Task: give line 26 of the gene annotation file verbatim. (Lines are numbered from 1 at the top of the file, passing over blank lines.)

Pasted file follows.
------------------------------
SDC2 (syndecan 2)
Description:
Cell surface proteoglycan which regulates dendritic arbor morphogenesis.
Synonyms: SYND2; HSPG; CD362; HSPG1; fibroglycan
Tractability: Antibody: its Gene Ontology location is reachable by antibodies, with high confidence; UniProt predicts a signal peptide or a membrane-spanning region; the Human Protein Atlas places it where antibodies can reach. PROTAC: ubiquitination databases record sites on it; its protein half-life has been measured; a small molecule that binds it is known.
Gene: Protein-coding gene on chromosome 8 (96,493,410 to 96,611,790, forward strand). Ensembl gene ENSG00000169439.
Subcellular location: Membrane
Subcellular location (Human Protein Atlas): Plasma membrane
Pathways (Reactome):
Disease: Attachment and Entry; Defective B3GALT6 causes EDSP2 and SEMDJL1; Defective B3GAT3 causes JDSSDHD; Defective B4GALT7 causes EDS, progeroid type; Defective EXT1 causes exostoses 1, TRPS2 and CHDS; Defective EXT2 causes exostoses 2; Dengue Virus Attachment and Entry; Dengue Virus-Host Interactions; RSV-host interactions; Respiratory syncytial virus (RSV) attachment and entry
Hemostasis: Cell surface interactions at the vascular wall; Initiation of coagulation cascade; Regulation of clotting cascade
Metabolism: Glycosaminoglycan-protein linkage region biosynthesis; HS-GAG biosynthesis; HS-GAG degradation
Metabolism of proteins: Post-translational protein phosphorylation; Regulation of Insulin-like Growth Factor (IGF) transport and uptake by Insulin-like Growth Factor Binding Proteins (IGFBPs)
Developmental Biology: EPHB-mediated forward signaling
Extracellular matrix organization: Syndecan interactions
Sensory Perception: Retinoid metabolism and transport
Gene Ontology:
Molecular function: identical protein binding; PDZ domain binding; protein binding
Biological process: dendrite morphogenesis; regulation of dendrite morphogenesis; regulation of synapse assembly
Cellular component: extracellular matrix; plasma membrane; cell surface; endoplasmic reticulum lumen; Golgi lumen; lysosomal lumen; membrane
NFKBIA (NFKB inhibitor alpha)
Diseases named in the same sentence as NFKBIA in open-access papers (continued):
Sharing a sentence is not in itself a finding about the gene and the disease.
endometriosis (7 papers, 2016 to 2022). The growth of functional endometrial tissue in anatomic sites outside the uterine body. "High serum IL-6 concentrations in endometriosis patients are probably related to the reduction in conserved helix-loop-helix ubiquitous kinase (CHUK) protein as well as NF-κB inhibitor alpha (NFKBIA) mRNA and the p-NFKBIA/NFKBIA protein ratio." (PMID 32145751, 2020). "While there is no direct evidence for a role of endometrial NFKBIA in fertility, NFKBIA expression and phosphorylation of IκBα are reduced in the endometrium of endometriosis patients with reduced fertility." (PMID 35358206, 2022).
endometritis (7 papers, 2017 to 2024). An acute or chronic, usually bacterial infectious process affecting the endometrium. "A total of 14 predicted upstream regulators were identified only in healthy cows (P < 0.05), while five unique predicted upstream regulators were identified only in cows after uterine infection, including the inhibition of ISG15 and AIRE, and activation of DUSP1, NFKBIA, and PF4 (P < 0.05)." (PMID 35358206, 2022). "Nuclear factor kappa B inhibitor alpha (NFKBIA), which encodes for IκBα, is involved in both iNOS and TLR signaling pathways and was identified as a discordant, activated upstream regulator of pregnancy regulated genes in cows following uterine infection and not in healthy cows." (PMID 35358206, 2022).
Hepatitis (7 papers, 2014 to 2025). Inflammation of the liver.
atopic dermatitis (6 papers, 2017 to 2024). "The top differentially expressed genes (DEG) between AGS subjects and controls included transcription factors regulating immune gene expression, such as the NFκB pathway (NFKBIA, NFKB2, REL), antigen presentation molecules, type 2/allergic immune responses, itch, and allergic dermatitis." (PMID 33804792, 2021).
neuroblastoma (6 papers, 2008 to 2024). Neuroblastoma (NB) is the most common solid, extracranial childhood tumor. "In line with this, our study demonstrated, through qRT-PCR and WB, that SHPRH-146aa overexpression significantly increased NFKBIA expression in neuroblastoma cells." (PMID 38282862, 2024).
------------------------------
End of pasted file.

Hepatitis (7 papers, 2014 to 2025). Inflammation of the liver.